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UMBC President Freeman Hrabowski, expert on minority-student educational performance, to speak Nov. 20

Freeman Hrabowski
Hrabowski

ITHACA, N.Y. -- Freeman Hrabowski, a leading expert on improving the academic performance of African-American students in math and science, will be in Ithaca Sunday, Nov. 20, to deliver a Sage Chapel address at Cornell University and be the featured participant in a Community Forum on Education and Society at the Ithaca Town Hall in downtown Ithaca. Both events are free and open to the public.

The Sage Chapel address, "Reflections and Stories: Dreams, Values and Deeds," will be at 11 a.m., and the community forum, titled "Education for the 21st Century: Creating a Climate of Success for All Students," will be from 2 to 4:30 p.m. in the main courtroom of the Ithaca Town Hall, 215 N. Tioga St. Parents and teachers are encouraged to attend the forum, which will begin with a half hour of social time and refreshments.

Hrabowski's visit is jointly sponsored by the offices of Stephen Hamilton, Cornell vice provost for outreach; Kenneth Clarke, director of Cornell United Religious Work; Robert Harris, Cornell vice provost for diversity and faculty development; The Village at Ithaca; and the Ithaca City School District.

Hrabowski is president of UMBC, the University of Maryland, Baltimore County, which he has made into a leading source of African-American Ph.D.s in math and the sciences. Over the past three decades, he has spent much of his professional career studying minority student achievement and addressing the achievement gap between minority and white students. He has focused special attention on the underrepresentation of minority students, particularly African-Americans, in the sciences, mathematics and engineering.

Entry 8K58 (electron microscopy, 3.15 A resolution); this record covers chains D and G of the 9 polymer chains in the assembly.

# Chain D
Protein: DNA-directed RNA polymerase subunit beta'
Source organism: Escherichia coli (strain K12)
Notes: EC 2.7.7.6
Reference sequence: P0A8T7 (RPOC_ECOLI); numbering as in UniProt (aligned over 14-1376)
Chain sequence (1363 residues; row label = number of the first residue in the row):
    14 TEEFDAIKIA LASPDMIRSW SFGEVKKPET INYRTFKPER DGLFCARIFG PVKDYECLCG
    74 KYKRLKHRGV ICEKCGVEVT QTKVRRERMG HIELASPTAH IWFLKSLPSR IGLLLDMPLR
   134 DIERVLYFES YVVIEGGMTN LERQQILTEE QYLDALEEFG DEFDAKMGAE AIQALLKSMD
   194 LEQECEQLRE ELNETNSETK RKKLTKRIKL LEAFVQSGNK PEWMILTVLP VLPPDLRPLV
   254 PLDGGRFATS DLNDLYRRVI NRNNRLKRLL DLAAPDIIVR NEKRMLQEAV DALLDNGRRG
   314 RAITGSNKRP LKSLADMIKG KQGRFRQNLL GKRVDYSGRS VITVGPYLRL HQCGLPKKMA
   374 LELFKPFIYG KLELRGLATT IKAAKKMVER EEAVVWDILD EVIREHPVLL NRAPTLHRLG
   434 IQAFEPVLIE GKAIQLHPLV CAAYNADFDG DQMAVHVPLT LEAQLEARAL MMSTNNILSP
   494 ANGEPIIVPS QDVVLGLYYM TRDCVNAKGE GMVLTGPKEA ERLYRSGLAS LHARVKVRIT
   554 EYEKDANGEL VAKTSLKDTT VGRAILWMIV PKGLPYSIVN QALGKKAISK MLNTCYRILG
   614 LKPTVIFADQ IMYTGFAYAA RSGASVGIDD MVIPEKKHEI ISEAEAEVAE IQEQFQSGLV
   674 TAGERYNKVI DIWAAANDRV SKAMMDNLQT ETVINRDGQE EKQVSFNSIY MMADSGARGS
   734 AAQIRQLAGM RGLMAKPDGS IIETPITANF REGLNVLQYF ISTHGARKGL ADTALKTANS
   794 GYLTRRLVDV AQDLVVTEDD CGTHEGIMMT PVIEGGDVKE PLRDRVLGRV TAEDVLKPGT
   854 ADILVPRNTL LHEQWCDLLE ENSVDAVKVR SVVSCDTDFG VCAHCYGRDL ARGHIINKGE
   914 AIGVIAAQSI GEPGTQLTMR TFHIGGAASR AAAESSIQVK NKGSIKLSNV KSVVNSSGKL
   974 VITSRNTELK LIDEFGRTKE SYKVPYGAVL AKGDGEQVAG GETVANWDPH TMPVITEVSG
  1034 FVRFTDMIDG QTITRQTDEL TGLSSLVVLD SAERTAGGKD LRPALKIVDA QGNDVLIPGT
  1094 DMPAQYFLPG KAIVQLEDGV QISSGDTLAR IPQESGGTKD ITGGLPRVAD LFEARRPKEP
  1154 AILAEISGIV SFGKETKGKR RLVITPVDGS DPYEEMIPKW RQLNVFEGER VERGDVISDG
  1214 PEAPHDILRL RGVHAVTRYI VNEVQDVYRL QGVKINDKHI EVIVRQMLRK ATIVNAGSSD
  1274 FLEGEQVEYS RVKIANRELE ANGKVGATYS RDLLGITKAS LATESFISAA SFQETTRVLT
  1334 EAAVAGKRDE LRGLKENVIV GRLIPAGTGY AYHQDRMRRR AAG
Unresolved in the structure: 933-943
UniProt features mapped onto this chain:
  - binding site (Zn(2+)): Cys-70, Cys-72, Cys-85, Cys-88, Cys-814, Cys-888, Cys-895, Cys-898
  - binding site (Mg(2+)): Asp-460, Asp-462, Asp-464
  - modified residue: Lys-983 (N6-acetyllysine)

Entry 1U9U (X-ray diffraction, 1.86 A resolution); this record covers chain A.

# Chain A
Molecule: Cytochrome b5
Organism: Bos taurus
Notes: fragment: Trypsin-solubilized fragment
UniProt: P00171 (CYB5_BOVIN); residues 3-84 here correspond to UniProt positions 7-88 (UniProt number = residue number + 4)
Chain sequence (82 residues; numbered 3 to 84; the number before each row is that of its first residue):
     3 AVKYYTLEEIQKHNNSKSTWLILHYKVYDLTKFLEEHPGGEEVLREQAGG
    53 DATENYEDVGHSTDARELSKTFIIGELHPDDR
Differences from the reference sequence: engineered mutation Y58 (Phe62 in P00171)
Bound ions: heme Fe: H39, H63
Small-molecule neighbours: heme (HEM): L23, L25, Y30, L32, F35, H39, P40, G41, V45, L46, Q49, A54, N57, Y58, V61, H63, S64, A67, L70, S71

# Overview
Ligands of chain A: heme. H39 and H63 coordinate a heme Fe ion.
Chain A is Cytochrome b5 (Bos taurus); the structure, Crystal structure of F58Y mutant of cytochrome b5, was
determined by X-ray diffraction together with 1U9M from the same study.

A key outcome of his efforts was the creation in 1988 of the Meyerhoff Scholars Program for high-achieving minority students in these fields at UMBC. By all measures, the program's positive outcomes are striking. Approximately 600 competitively selected students have enrolled in the program, and since the first group of graduates in 1993, nearly 400 Meyerhoff students have earned degrees, with 85 percent going on to graduate and professional programs nationwide.

Born in 1950 in Birmingham, Ala., Hrabowski was involved at an early age in the civil rights movement. He participated in Martin Luther King Jr.'s children's crusade, and he also knew one of the young girls killed in the Birmingham church bombing of 1963. He graduated at age 19 from Hampton Institute, with highest honors in mathematics, received his M.A. degree in mathematics from the University of Illinois at Urbana-Champaign, and four years later, at age 24, his Ph.D. in higher education administration and statistics. He serves as a consultant to the National Science Foundation, the National Institutes of Health, and universities and school systems nationally. He also sits on numerous corporate and civic boards.

Hrabowski has co-written two books and numerous journal articles and has been the recipient of several awards, including the Educator Achievement Award from the National Science Foundation and the first U.S. President's Award for Excellence in Science, Mathematics and Engineering Mentoring (awarded in recognition of the Meyerhoff Scholarship Program). In 2004, he was selected as one of the 50 Most Important Blacks in Research Science by Science Spectrum Magazine.

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